- Many populations will also have natural variation. If we are measuring the height of people, for example, there is significant variation in the heights of individuals. But this means that a small, even if random, sample has a chance of being quite different than the mean (average) in the population.
- We try to ensure that variation in the population is controlled for by getting a sample that is
sufficiently large.- The size of a sufficiently large sample is a function of how accurate we hope to be, the size of the overall population, and the expected variability of the population. That calculation is beyond our goals here, but in general we should at least be aware that:

- Generally, the larger the sample size, the more accurate our generalization is likely to be.
- Generalizations have a
margin of errorthat is a function of the size of the sample, the size of the population, and the variability in the population.- The margin of error is the expected likely error in our generalization, given our sample size and our knowledge of the population.

Common Reasoning Mistakes with Generalizations

- Forgetting that larger samples are more representative of the population (and that thus smaller samples are more variable).
- Failing to recognize when samples are not random.
- Over-valuing anecdotes, and not recognizing that these represent a small, even irrelevantly small, sample. Vivid or concrete anecdotes have an especially strong influence on people's generalizations. Vivid information can overwhelm uninteresting information in people's perceptions.
- Resisting revision of first generalizations.

Generalizations to Probabilities from Observation

- One form of generalization from observations is the derivation of a probability from past events. In most cases this is a simple derivation: if we observe that n% of our sample has some property P, then assuming our sample is random and sufficiently large, we assume that observations in the future will have property P n% of the time.
- Example: we observe in a random sample of oysters that 1% of them have a pearl. For any given oyster that we may later encounter, we conclude there is about a 1% chance that there is a pearl in it.
- Three problems commonly occur for this kind of generalization; these echo concerns about other forms of generalizations from observations discussed above.

- Availability. Individuals tend to confuse the availability of something with its frequency. That is, if something is available to them, they may assume that it is more frequent than it actually is. (This is akin to generalizing from one's own, non-random, sample.)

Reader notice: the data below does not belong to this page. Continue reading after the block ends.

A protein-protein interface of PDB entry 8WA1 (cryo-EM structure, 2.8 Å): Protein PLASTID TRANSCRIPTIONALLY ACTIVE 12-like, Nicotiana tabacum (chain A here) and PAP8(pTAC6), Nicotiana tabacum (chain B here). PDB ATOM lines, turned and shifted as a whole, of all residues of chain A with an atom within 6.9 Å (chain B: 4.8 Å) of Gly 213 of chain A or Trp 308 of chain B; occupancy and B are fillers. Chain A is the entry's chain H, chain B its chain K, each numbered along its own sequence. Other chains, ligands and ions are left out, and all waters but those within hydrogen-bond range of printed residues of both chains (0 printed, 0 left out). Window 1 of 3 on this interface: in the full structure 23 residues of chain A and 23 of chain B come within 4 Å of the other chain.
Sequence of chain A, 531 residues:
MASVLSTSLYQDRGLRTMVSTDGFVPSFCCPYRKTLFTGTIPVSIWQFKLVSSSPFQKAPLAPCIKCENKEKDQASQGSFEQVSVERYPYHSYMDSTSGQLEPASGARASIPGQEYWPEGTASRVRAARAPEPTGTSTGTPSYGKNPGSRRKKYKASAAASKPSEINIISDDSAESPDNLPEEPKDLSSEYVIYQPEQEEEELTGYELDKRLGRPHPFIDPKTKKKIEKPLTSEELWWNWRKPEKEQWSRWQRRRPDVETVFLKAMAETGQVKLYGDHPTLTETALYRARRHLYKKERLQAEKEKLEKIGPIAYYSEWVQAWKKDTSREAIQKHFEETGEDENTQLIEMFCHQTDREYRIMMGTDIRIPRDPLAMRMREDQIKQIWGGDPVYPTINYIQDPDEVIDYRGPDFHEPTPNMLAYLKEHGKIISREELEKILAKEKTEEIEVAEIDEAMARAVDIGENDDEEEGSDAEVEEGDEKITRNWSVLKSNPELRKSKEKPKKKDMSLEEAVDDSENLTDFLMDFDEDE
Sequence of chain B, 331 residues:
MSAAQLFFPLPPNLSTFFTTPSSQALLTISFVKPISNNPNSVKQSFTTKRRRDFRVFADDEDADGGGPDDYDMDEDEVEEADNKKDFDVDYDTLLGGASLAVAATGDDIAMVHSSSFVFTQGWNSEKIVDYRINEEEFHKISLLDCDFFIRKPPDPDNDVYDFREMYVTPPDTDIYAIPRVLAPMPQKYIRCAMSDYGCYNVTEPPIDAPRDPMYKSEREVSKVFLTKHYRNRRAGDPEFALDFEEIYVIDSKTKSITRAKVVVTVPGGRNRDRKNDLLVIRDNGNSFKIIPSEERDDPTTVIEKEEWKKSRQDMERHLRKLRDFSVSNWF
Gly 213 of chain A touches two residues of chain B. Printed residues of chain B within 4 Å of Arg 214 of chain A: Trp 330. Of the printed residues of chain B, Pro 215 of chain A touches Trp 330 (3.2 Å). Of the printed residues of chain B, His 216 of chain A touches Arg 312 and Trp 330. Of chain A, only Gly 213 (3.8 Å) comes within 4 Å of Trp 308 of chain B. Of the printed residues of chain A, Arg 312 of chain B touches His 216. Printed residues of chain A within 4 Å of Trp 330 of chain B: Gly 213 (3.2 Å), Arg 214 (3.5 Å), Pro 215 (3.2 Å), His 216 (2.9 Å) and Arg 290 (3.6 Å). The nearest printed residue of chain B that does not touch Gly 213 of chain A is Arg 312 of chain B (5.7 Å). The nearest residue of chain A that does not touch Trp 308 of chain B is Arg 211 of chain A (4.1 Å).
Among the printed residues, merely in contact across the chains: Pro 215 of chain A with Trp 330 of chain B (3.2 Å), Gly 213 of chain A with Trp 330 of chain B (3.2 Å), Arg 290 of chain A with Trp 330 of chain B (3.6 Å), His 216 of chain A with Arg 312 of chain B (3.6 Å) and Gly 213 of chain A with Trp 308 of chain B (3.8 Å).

- Vividness. As noted above, people tend to notice and to recall more vivid experiences. This can lead people to overestimate the probability of some event.
- Gamblers fallacy. This common mistake arises when someone confuses the probability of two or more outcomes, taken as a whole, with the probability of an single outcome after some other outcomes of that kind have preceeded it.

- An example of the gambler's fallacy. Above, we assumed that 1% of oysters had pearls. Consider the following two cases:
The odds of finding a pearl in an oyster are 1%, we assumed. You should then expect it to be very likely to find a pearl in a sample of 100 of them. However, if you have opened 99 and found no pearl, the odds of a pearl in the last oyster is 1%. That is, you must not confuse the case of many many oysters with each single one. The gambler's fallacy occurs if Jones assumes she is now due for a pearl, and expects that it is very likely the last oyster has a pearl.

- Jones has two oysters, and wants to know what the odds of finding a pearl in each is.
- Jones has 100 oysters, opens 99 of them and finds no pearls inside, and now wants to know what the odds of finding a pearl in the 100th oyster are.
- The gamblers fallacy has led many a gambler to poor reasoning, such as concluding that if they have been losing for a long time they are due to win.